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Reporting at Wit's End: Tales from the New Yorker Paperback – February 16, 2010

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Editorial Reviews

From Publishers Weekly

A rogue's gallery of shady, quirky, beguiling figures populates this scintillating collection of essays by one of the New Yorker's seldom-sung masters. Writing for the magazine from the 1930s through the 1960s, McKelway specialized in light true crime stories about arsonists, embezzlers, counterfeiters, suspected Communists, and innocent men and the fire investigators, forensic accountants, Secret Service men, clueless FBI agents, and biased cops who pursued them. He's fascinated by procedural, cat-and-mouse games and the sheer artistry of crime for crime's sake; his portrait of serial impostor Stanley Weyman is a gem of motiveless miscreancy, culminating in Weyman's impersonation of the (nonexistent) State Department Naval Liaison Officer in order to introduce one Princess Fatima of Afghanistan to President Harding. In addition to police blotter material, the author pens a cutting profile of the egomaniacal gossip columnist Walter Winchell and recollections of his war-time stint as an air force PR flack (with a rather blithe account of the firebombing of Tokyo). McKelway's deceptively straightforward prose accretes facts, testimony, and court documents into subtle character studies and unobtrusive ruminations on the crooked timber of humanity. His limpid style and wry humor make these pieces as fresh and engaging as the day they appeared. (Mar.)
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From Booklist

This volume brings together nearly four decades of memorable reporting and storytelling from one of the New Yorker’s most prolific but long overlooked writers. Readers can trace changes in the local and national sensibilities as McKelway chronicles the strange and ordinary of city life, favoring the characters who were the lifeblood of New York. Among his subjects: Father Divine, the Harlem charlatan minister, amassing wealth from hundreds of low-wage workers; Mister 880, finally caught by the Secret Service at the age of 73 after 10 years of passing counterfeit dollar bills to supplement his modest income; a summons server who raises a greater indignation than his unhappy targets; gossip columnist Walter Winchell, a favorite of powerful politicians, entertainers, and mobsters alike; and a wealthy, reclusive old woman, who is rediscovered by a well-heeled law firm when her sister dies and then is suddenly and confusedly thrust to their attention. McKelway’s writing is deliciously detailed, subtle and wry, full of keen observations and connections. Readers who are fans of the New Yorker or great storytelling in general will appreciate this book. --Vanessa Bush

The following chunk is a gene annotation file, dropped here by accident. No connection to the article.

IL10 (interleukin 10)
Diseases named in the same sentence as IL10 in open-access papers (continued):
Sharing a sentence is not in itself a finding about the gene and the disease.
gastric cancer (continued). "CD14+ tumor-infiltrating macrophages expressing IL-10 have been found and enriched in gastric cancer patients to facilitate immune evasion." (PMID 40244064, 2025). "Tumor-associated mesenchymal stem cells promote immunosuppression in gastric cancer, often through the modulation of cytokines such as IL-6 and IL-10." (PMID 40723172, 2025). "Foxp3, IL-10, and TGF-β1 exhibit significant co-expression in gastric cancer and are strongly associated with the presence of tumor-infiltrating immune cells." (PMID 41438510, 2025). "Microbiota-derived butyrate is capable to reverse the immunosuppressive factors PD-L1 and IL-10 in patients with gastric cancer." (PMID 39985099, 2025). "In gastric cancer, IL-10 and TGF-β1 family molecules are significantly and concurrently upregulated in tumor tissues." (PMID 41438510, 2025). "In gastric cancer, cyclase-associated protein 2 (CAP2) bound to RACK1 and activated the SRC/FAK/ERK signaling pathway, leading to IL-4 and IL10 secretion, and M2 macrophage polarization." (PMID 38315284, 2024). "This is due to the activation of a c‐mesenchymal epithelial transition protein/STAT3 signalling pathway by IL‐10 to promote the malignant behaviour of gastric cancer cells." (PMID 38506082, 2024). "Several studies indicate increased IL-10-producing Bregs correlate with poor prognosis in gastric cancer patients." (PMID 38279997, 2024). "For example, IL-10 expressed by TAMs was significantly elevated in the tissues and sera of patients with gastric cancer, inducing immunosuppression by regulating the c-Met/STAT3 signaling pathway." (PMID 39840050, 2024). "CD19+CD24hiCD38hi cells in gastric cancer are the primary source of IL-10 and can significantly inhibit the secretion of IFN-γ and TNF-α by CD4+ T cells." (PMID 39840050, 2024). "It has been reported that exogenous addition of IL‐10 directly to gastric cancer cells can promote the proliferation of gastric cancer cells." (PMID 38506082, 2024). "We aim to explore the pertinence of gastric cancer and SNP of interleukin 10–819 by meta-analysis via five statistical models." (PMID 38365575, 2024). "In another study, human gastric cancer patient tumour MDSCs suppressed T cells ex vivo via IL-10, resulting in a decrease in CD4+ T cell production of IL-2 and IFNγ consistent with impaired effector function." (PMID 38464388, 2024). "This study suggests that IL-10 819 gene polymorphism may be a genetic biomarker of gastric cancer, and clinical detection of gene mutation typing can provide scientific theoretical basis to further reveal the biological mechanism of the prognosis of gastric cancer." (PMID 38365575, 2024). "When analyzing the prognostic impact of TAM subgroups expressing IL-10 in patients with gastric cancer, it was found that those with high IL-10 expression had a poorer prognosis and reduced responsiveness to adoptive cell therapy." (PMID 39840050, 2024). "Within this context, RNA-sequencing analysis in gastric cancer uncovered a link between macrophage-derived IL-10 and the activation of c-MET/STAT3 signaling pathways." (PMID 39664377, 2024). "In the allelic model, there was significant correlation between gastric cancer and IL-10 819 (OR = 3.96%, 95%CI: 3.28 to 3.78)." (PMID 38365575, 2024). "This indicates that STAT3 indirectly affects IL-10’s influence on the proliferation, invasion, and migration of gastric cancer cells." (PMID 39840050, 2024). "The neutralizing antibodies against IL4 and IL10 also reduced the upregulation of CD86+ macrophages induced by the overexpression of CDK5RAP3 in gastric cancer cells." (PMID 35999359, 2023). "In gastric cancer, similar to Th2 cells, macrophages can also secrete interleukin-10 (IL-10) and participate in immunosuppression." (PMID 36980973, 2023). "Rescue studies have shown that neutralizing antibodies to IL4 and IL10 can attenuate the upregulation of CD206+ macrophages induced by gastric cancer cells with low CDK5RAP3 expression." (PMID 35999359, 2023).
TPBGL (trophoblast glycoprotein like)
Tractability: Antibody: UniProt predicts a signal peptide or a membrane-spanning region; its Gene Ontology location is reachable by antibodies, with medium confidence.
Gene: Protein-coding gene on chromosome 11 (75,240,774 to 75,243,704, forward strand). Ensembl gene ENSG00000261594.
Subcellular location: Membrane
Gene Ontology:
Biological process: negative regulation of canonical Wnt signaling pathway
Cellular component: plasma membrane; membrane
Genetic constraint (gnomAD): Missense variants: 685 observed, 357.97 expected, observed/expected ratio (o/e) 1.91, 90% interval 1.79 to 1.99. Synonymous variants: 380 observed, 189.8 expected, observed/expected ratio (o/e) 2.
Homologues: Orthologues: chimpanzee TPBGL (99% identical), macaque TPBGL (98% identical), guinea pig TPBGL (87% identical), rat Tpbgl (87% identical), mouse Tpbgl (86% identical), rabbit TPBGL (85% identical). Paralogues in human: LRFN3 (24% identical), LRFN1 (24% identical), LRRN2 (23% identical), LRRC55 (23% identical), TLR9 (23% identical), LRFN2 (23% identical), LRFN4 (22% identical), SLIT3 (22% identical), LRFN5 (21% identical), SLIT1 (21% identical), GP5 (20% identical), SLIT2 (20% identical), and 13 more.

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Product Details

  • Paperback: 620 pages
  • Publisher: Bloomsbury; 1st edition (February 16, 2010)
  • Language: English
  • ISBN-10: 160819034X
  • ISBN-13: 978-1608190348
  • Product Dimensions: 5.5 x 1.9 x 8.3 inches
  • Shipping Weight: 1.2 pounds (View shipping rates and policies)
  • Average Customer Review: 4.3 out of 5 stars  See all reviews (30 customer reviews)
  • Amazon Best Sellers Rank: #1,133,438 in Books (See Top 100 in Books)

Customer Reviews

Top Customer Reviews

Format: Paperback
Oh man.... this has been a long time coming. McKelway's contemporaries and peers A.J.Liebling and Joseph Mitchell have been getting their (deserved) props for a while, now. Finally McKelway is ready to get his, albeit posthumously. I don't yet have this book, but for years I have treasured my two copies (one for loaning) of his long-out-of-print collection "True Tales From The Annals Of Crime And Rascality." Anyone who knows that book, or "The Edinburgh Caper," will be dancing in the streets over this publication. McKelway had a deeply strange view of the world, and it seeped through his reports on con-men and misfits. You have to read this stuff. If you are already a fan of Liebling or Mitchell, have amazon overnight you the book. If you haven't read them, either... start here and have some fun.
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Format: Kindle Edition Verified Purchase
This book is mostly a collection of columns written by St. Clair McKelway and published in The New Yorker magazine. They are a marvelous collection of sideways looks at America, and most of the stories are marvelous looks at offbeat and unusual occurrences.

=== The Good Stuff ===